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Today's Reading News


Each weekday, Reading Rockets gathers interesting news headlines about reading and early education. Please note that Reading Rockets does not necessarily endorse these views or any others on these outside websites.

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Press-Citizen (Iowa City, IA)
February 24, 2017

Over the past five years, John Kenyon has seen hundreds of story submissions from first- through eighth-grade Iowa City area students. As the executive director for the Iowa City UNESCO City of Literature for over five years, Kenyon pores over the student submissions for the City of Literature's One Book Two Book children's literature festival each year. This year, the festival will reward over 80 local kids for their creative writing. The authors who come to the festival are also key to capturing the attention and creativity of the kids, Kenyon said. That's why landing graphic novelist and MacArthur Genius Grant winner Gene Luen Yang was such a big get for the festival.

Durango Herald (CO)
February 24, 2017

A full house of about 18 kiddos, aged 9 months to almost 3, sat, slept and jumped around during Baby Storytime. The storytime was quick: about 15 or 20 minutes. But in that time, the children were led through multiple songs – in English and Spanish; they were taught weather terms in sign language; were read stories; had an impromptu dance party; and finished off the session with music and a chance to play with toys and hang out. Playing and keeping the atmosphere light is the point of early literacy, say library staff members. im Spishock, one of the storytime hosts, says learning sounds is the earliest part of eventually learning to read, and by offering more than one type of sound and motion (Spanish, sign language), children are exposed to various avenues of learning.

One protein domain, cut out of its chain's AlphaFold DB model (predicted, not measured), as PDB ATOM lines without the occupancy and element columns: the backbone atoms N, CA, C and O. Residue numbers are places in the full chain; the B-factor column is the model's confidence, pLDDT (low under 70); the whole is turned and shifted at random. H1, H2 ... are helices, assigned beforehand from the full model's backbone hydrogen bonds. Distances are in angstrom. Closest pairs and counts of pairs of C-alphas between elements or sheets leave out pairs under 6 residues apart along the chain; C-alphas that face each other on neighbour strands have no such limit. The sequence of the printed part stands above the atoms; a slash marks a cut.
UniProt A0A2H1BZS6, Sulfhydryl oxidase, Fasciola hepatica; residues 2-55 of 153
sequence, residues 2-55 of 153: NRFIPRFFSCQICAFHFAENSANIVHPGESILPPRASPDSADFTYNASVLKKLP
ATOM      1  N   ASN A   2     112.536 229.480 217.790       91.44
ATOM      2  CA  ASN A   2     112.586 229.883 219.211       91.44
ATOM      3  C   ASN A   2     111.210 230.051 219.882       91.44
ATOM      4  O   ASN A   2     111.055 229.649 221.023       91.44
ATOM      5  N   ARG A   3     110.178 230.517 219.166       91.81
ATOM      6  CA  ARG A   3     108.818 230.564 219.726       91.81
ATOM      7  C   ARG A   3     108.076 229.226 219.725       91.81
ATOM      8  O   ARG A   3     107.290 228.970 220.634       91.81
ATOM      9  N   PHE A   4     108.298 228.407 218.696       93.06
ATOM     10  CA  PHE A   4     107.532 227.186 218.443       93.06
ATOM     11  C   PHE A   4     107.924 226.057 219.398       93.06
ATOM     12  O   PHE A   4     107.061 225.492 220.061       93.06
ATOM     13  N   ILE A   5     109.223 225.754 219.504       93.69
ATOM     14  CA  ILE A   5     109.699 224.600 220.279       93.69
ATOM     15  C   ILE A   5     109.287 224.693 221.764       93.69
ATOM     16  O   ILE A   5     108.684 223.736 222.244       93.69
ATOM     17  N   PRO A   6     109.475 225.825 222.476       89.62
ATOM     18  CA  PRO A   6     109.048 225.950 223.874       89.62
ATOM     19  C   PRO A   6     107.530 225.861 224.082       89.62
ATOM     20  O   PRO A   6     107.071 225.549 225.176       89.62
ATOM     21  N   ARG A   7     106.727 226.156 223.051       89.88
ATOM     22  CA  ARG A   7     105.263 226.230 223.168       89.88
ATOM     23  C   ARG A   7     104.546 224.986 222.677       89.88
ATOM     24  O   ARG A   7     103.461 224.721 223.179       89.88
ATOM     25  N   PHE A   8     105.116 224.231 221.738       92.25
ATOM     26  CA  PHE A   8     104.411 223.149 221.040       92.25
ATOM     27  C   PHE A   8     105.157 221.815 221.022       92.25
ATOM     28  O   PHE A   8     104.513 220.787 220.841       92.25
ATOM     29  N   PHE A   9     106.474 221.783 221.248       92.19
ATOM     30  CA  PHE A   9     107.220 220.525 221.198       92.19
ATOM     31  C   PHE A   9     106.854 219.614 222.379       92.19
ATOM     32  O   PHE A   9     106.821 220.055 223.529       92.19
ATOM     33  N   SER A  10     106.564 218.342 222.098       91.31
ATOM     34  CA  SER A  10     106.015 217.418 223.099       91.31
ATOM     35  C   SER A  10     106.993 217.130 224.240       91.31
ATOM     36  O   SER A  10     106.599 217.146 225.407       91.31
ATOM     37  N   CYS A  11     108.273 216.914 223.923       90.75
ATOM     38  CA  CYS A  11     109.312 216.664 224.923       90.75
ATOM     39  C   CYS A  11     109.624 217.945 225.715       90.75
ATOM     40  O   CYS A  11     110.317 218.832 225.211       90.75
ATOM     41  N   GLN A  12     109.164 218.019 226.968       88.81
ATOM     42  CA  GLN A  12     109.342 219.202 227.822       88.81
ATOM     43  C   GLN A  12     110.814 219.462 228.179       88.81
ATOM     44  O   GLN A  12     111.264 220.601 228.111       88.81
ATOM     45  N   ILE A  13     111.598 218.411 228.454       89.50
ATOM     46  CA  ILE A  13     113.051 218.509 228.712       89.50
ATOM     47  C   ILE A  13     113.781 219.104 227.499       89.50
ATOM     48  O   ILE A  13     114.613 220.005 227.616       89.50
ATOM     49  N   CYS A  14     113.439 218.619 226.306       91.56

Redlands Daily Facts (CA)
February 24, 2017

One book is bringing the community at Kimberly Elementary School together in hopes of fostering a love of reading. For the second year in a row, the school is part of the “One Book, One School” program, an initiative that promotes family literacy and showcases the benefits of reading aloud whether in the classroom or at home. Kimberly kicked off its participation in the program Monday with a skit to announce this year’s title — “The Last of the Really Great Whangdoodles” by Julie Andrews Edwards.

U.S. News and World Report
February 24, 2017

Mississippi lawmakers could expand a program enabling students to use state money to attend schools with specialized help for dyslexia. Those could be private or parochial schools, or public schools outside the district where a student lives. House Bill 1046 would add grades 7 through 12 to an existing program for grades 1 through 6. The state funding is about $5,000 per student, and Republican Sen. Kevin Blackwell of Southaven said Thursday that 165 students are using the program this year. Schools in Hattiesburg, Petal, Jackson and Greenwood specialize in dyslexia therapy.

National Public Radio
February 23, 2017